The Source: Making Redistricting More Fair, Less Partisan
Texas continues to grapple in federal court over its election maps as a result of partisan cartography that rewards one party over the other. The central question is: Does it illegally impact the voter representation of minority voters simultaneously?
But is there a fairer way of setting up the maps from the start, which would better represent communities in elections and avoid time in the court?
Many states think so and have tried alternatives to allowing their elected officials to pick where the lines should be drawn. Six states currently have independent commissions creating their state and/or congressional election maps.*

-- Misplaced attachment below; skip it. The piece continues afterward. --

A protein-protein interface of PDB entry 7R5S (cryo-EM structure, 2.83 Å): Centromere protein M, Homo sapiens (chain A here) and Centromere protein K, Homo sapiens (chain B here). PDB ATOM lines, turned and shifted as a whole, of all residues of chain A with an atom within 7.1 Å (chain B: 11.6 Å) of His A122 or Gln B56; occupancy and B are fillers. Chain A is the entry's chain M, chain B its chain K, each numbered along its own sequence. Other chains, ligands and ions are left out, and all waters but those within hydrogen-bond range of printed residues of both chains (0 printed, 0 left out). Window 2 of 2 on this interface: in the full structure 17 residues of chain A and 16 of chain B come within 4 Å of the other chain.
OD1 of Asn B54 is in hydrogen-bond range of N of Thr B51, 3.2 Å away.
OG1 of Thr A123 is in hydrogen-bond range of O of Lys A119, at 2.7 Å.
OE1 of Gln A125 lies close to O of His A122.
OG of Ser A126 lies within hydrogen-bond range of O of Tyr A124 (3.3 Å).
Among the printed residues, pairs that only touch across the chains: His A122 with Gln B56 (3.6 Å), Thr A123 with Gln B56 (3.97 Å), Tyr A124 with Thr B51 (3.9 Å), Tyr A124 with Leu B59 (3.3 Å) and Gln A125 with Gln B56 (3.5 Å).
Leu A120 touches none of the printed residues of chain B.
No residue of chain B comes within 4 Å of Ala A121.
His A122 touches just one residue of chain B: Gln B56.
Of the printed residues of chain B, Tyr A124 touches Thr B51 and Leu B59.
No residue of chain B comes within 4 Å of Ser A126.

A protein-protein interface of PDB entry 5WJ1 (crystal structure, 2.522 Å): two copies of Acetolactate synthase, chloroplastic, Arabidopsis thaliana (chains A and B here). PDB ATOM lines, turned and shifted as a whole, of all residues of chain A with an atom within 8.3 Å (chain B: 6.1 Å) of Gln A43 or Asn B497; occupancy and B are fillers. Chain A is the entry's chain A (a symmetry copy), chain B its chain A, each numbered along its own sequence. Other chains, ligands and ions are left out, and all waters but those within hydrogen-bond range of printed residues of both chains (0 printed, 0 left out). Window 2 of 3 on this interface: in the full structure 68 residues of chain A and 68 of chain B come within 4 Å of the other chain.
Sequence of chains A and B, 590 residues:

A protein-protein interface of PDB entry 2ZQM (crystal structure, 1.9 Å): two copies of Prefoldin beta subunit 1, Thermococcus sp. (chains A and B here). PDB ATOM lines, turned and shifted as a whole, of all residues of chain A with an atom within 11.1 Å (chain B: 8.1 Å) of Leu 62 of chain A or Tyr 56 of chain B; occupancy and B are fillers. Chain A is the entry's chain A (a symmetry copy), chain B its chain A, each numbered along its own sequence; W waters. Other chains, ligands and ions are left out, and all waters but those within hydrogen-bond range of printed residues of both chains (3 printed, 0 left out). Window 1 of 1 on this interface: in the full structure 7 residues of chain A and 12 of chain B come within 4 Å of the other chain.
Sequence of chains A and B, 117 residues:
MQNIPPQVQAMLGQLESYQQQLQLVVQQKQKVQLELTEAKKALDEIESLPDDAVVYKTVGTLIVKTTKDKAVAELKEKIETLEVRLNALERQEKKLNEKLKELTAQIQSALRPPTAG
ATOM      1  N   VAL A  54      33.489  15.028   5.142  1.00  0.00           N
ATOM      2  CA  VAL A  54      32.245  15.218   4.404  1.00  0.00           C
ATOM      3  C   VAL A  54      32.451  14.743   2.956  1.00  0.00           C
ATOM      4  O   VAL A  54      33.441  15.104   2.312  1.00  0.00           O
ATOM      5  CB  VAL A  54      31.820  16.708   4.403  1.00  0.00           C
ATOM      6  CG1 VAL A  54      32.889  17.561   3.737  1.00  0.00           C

Why have other states made the change? Why isn't it more popular?
- Jeff Wentworth, veteran Texas lawmaker who spent 20 years trying to get redistricting reform passed.
- Justin Levitt, law professor at Loyola University in Los Angeles and maintains the website All About Redistricting.
- Maria Blanco, sits on the independent California Citizens Redistricting Commission, which determined California's recent voting maps.
*Initially the post identified 11 states with independent commissions instead of six, additional states have commissions independent of the legislature, but allow politicians to serve on them.
This is the first segment in the July 24 edition of The Source, which airs at 3 p.m. on KSTX 89.1 FM.